The report not only documents the harm to civilians caused by the Taliban’s violent offensive to disrupt the election but also highlights a pattern of abductions, threats, intimidation and harassment carried out by the Taliban against civilians leading up and during the elections.
Armed attacks and insecurity continue to affect parts of northern, eastern and central Burkina Faso, driving forced displacement and increasing the number of people in need of protection and assistance.
As of today, 486,000 people have been displaced, a steep increase from around 80,000 in January, making Burkina Faso one of the fastest growing displacement crises in Africa this year.
Hundreds of thousands of affected people are struggling to produce or have access to sufficient quantities of food. They also have limited access to water.
The armed violence and insecurity have also decimated health and education services, with more than 68 health centres forced to shut down impacting over 800,000 people, and 2,000 schools closed, impacting over 300,000 students who can no longer go to school.
Over 500 people have been reportedly killed between January of 2018 and September of 2019.
The revised Humanitarian Response Plan, launched in August, called for US$187 million to provide help to 1.3 million people but it is only 35 per cent funded.
A new report from UNICEF, says that an alarmingly high number of children are suffering the consequences of poor diets and a food system that are failing them.
In their report on children, food and nutrition, the Agency finds that at least 1 in 3 children under five, or over 200 million, is either undernourished or overweight.
Almost 2 in 3 children between six months and two years of age are not fed food that supports their rapidly growing bodies and brains.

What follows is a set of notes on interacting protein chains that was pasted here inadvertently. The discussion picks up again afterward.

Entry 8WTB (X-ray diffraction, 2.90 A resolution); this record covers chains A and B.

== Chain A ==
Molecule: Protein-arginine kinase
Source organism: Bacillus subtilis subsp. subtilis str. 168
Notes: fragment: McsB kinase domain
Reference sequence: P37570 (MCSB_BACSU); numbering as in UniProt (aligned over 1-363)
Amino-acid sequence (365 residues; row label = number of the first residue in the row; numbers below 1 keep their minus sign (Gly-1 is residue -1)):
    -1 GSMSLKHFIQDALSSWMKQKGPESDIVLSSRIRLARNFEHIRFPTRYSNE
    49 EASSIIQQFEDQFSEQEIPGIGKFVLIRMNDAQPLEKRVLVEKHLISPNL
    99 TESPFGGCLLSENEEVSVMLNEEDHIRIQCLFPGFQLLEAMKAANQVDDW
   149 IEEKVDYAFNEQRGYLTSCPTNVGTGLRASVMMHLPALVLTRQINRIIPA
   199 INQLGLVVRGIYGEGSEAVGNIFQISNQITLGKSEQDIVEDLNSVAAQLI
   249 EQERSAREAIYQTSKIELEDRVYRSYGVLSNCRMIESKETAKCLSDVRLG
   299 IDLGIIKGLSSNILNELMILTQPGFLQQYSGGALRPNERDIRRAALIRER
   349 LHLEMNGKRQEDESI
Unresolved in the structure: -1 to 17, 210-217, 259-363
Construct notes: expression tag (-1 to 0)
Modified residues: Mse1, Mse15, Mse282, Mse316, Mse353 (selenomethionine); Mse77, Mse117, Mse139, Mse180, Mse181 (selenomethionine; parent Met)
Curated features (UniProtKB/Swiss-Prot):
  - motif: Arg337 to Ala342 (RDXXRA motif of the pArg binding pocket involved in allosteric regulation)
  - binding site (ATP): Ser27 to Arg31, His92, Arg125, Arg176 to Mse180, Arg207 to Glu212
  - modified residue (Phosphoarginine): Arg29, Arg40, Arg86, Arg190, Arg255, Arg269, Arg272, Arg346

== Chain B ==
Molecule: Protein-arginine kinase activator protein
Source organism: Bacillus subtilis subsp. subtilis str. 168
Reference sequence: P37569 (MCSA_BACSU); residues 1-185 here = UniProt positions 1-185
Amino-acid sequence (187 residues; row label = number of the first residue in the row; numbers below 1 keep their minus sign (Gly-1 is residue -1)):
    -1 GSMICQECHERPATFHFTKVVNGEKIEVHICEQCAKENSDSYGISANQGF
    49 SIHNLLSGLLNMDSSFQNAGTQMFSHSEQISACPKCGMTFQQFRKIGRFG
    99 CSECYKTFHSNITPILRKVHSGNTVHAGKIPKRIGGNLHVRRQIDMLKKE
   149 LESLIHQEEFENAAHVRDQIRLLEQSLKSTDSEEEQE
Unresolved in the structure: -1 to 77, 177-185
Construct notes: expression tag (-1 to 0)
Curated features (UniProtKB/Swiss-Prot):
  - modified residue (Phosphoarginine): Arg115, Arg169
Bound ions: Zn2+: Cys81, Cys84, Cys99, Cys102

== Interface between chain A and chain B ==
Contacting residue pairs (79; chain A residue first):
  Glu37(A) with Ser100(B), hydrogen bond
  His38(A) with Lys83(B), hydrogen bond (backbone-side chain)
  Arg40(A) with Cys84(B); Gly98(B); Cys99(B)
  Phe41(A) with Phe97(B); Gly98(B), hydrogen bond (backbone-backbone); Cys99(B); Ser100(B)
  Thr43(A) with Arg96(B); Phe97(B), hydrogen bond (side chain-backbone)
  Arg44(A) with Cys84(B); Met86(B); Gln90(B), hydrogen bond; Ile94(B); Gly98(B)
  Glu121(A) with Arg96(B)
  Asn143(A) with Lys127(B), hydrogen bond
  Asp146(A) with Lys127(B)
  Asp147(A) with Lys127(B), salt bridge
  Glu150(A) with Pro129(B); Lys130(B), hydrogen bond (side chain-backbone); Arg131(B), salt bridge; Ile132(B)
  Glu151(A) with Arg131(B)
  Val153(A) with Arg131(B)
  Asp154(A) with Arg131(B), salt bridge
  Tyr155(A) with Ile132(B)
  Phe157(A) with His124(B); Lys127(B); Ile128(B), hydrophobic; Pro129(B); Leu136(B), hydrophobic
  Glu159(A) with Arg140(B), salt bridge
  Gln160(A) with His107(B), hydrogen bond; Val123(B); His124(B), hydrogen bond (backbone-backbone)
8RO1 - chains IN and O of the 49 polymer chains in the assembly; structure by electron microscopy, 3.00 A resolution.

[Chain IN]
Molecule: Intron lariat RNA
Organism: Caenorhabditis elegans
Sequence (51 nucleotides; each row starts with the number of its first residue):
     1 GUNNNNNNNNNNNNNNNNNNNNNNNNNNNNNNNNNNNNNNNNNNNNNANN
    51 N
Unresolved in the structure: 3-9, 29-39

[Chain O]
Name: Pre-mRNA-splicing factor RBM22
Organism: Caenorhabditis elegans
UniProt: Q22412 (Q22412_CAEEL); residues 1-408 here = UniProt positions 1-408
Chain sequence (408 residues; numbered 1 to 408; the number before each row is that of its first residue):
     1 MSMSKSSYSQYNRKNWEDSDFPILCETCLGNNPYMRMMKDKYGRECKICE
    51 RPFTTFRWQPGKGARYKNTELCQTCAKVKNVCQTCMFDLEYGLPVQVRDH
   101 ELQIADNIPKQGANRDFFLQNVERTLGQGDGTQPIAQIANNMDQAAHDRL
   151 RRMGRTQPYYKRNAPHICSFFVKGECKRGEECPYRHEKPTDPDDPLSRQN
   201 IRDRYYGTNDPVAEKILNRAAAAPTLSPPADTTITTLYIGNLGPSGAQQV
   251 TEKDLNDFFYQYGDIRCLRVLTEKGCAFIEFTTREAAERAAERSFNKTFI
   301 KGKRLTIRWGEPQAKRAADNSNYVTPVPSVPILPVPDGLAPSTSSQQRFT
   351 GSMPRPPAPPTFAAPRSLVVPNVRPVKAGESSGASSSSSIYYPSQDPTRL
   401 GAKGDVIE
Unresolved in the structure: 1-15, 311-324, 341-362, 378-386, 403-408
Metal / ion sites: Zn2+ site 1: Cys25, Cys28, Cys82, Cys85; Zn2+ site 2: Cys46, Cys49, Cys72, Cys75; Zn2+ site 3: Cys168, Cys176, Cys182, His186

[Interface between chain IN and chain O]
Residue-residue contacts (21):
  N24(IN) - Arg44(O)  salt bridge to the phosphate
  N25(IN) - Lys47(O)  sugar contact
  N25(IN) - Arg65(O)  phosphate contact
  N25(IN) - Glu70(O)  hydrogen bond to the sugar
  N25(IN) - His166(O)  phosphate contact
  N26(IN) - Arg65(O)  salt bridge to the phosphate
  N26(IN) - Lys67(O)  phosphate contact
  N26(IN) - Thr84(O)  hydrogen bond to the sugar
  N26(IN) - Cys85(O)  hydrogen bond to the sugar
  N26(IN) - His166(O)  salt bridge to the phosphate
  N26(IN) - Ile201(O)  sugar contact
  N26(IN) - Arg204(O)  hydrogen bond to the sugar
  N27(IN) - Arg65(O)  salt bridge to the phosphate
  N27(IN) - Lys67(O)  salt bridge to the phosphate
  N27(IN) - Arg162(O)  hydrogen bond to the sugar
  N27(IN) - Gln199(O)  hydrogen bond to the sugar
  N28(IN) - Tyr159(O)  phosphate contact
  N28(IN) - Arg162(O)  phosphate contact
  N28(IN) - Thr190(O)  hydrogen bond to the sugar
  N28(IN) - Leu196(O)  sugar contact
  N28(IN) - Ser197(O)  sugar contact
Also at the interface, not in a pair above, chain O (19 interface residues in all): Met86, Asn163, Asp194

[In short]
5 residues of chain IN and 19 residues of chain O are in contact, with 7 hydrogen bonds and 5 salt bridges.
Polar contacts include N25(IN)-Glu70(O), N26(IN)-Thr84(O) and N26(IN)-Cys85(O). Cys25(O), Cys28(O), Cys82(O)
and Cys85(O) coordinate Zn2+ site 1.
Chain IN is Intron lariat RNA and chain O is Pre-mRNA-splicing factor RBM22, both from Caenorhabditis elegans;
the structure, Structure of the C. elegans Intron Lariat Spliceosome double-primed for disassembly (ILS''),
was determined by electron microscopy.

This puts them at risk of poor brain development, weak learning, low immunity, increased infections and, in many cases, death, according to the report.
We continue to follow the situation in Ecuador closely.
The Secretary-General welcomes the progress made in the dialogue process, as reported by the UN team in Ecuador and the Episcopal Conference.
We congratulate the people of Tunisia for holding peaceful Presidential elections. The Secretary-General will be sending a letter of congratulation to the President-elect.
Senior Personnel Appointment
The Secretary-General is appointing Mamadou Diallo of Guinea as his new Deputy Special Representative of the UN Integrated Peacebuilding Office in Guinea-Bissau. He will also serve as the UN Resident Coordinator in the country.
He succeeds David McLachlan-Karr of Australia, and the Secretary-General is grateful for his dedicated service during his tenure.
Today is the International Day of Rural Women. This year’s theme is “Rural women and girls building climate resilience.”
In his message, the Secretary-General said that rural women represent the backbone of many communities, but they continue to face obstacles that prevent them from realizing their potential. He added that the devastating impacts of climate change add to their hardship.
At the same time, they are a repository of knowledge and skills that can help communities and societies adapt to the consequences of climate change through nature-based, low-carbon solutions, he said and stressed that listening to them and amplifying their voices is central to tackling this issue.